Trump has announced his decision to eliminate Bears Ears and portions of Grand Staircase-Escalante
President Trump has announced his decision to effectively eliminate Bears Ears and vast portions of Grand Staircase-Escalante national monuments, potentially exposing thousands of culturally and ecologically important sites to development.
Update 12/7/16: Following the footsteps of Native American tribes who have already sued the President, we are one of 9 conservation organizations represented by Earthjustice in a suit charging the President with violating the 1906 Antiques Act and the U.S. Constitution by eviscerating the monument.
Update 12/5/16: We have are leading the lawsuit challenging President Trump's unlawful proclamation to revoke monument status for Utah's Grand-Staircase Escalante National Monument.
The president's action is not only unprecedented by illegal--most legal scholars and historians agree that the Antiquities Act does not give the president the authority to revoke previous designations, only change the borders of monuments. We will continue to fight this in the courts and let you know how you can be involved.
The reductions are widely assumed to be a way to open more of these priceless landscapes to mining and drilling. The Wilderness Society will be filing a legal challenge to this attack, and we won't be alone.
Trump's cuts to Bears Ears and Grand Staircase-Escalante
Trump's announcement came during his first trip to Utah as president, 222 days after he signed an executive order at the Department of the Interior that subjected 27 national monuments to executive review.
Bears Ears and Grand Staircase-Escalante have loomed largest in the crosshairs from the very beginning of the review process, and were arguably the impetus for the whole exercise. Utah politicians—notably Sen. Orrin Hatch, Gov. Gary Herbert, Rep. Rob Bishop and former Rep. Jason Chaffetz—lobbied heavily for reduced protections, and Trump heaped praise on them for doing so.
Bears Ears National Monument will be slashed to about 15 percent of its current size. This will leave countless sacred Native American sites open to plunder and exploitation.
From a sheer geographic standpoint, those cuts are a little like shrinking Yankee Stadium down to just the visitor's bullpen, third base and a couple sections of bleachers.
Grand Staircase-Escalante will be split into three tiny tracts, now called the Grand Staircase, Kaiparowits and Escalante Canyons national monuments. All told, it is losing roughly half its acreage.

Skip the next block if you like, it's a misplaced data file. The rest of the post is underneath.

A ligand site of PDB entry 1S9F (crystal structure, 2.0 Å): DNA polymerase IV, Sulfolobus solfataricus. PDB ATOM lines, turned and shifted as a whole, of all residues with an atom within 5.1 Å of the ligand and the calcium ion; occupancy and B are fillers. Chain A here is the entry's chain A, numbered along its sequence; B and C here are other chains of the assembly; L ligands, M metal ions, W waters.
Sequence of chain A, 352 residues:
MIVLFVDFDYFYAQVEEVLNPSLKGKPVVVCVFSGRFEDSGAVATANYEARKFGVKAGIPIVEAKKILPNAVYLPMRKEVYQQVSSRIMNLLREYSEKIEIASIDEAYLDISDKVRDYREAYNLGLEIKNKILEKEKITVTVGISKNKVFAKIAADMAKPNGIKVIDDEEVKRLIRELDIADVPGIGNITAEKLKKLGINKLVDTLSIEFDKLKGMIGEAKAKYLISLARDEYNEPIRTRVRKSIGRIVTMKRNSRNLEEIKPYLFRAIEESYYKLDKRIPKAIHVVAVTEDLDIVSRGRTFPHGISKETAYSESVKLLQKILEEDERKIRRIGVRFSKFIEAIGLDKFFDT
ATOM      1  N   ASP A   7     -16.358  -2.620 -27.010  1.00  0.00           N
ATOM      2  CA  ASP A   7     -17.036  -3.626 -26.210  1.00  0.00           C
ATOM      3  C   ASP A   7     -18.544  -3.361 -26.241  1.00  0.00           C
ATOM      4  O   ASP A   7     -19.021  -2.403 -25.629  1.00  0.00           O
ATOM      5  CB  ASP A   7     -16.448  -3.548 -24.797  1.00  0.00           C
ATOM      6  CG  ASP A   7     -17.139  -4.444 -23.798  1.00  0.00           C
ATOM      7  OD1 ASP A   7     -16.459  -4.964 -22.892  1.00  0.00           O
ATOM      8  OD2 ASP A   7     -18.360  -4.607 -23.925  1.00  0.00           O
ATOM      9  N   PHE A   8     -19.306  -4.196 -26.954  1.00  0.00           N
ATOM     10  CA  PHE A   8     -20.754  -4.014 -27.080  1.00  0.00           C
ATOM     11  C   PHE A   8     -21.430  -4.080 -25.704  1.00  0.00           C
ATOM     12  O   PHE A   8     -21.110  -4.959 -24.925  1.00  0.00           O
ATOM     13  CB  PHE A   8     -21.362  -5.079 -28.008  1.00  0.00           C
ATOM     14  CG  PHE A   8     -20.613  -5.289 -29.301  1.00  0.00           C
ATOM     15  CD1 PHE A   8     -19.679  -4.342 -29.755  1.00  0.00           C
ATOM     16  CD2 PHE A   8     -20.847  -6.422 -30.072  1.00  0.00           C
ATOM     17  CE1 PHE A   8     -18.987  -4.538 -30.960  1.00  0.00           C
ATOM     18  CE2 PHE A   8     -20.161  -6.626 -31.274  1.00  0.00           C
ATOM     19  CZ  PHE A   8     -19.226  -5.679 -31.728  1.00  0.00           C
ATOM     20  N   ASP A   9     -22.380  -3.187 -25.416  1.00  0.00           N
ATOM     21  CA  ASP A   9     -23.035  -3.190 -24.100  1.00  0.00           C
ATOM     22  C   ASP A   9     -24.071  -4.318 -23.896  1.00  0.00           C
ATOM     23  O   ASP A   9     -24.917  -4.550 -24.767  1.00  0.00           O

Bears Ears and Grand Staircase-Escalante may now be opened to new uranium and coal mining operations, respectively. Both are losing protections for important paleontological sites, recreation areas and wildlands.
Bears Ears and Grand Staircase-Escalante were well deserving of national monument protection, each boasting a wealth of archaeological sites and wildlife habitat in eons-carved landscapes of unique southwestern beauty. And in the twisted political climate of 2017, that made them prime candidates for wanton destruction, too.
Monument lands are popular; Trump's review is not
National monuments are public lands already managed by the federal government that have been conferred special status, usually under the Antiquities Act, to help preserve cultural or natural landmarks.
The Trump administration has couched its scrutiny of such lands as a noble stand on behalf of "the people," but the facts are not on their side. Polling from before President Obama's Bears Ears proclamation found that 71 percent of registered Utah voters supported monument status. Comments submitted under Trump's review show that Utahns reject changes to that status by an even greater margin: just under 91 percent opposed the review.
That's to say nothing of the loud protests that swept through Salt Lake City the weekend before Trump arrived in Utah, opposing his actions.
And while Utahns as a whole are not keen on Trump's actions, this announcement is an especially grave insult to the Native American tribal voices who petitioned President Obama to protect Bears Ears in the first place. Tribal interests already plan a legal challenge to Trump's decision.
All told, 99.2 percent of the more than 2.8 million public comments submitted about Bears Ears, Grand Staircase-Escalante and other monument lands oppose the executive order that placed them under scrutiny. Americans don't support these actions, and they never did.